F. A. Q.
Q: Do I need a lawyer even if I am innocent?
A: Every criminal defendant needs an attorney. The law is complicated, courts are imperfect, and it is possible for an innocent person to be convicted of a crime. A defense attorney ensures that your rights are not violated, that your evidence is presented correctly, and that errors are not allowed to lead to a miscarriage of justice.
Q: If I intend to plead guilty, why do I need a lawyer?
A: Your attorney can protect your rights, negotiate a better deal than you might be able to achieve on your own, and help you understand your options. A criminal defense attorney has knowledge and experience that can make the process less stressful for you and for your family, even if you know that you are guilty of the charges laid against you.
Q: What is a search warrant?
A: A search warrant is a paper signed by a judge, that allows the police to enter private property and search for particular items that they believe will provide evidence of a crime. The search warrant means that the judge believes that the police have good reason to believe they will find the evidence they expect. Police must usually have a warrant to search private property.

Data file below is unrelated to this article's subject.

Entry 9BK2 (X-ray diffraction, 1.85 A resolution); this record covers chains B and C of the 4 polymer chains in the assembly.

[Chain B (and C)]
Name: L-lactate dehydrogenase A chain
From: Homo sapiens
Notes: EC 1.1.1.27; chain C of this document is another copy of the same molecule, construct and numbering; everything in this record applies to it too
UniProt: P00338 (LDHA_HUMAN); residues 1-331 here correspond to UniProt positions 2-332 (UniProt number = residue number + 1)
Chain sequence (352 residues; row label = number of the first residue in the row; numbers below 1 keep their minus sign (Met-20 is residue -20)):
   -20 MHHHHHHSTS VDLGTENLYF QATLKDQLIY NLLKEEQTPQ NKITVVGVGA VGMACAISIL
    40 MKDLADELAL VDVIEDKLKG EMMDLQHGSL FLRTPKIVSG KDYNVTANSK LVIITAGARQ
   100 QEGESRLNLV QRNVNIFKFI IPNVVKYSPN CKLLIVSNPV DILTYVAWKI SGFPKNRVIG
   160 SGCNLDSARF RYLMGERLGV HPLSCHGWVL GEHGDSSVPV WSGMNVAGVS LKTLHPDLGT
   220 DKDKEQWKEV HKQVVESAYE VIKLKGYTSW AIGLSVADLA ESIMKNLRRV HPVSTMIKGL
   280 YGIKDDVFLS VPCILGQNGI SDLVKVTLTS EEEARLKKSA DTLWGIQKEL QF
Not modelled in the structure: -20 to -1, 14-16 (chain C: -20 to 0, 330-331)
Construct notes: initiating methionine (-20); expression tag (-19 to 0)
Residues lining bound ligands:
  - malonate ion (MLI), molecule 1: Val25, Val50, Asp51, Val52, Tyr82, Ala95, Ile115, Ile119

Q: What does it take to get a search warrant?
A: A judge will issue a search warrant after the police have convinced him or her that a crime has taken place and that evidence of the crime will be found in a particular place. In order to obtain a search warrant, police must provide evidence of the crime, either in the form of their own observations or through the evidence of a reliable witness.
Q: Do the police always need a warrant to conduct a search?
A: No. If you give your consent to a search, police may make that search without obtaining a warrant. Police may follow a person they are chasing into a building or search for such a person without a warrant. When arresting someone, police may search the person they are arresting and the immediate surroundings for weapons that might endanger the officers. An inventory search may be conducted when someone is taken to jail, and the person’s car may also be searched at that time. Police may conduct a search without a warrant if they have good reason to believe that someone is in danger or if they believe that evidence they have seen will be removed from the scene or destroyed.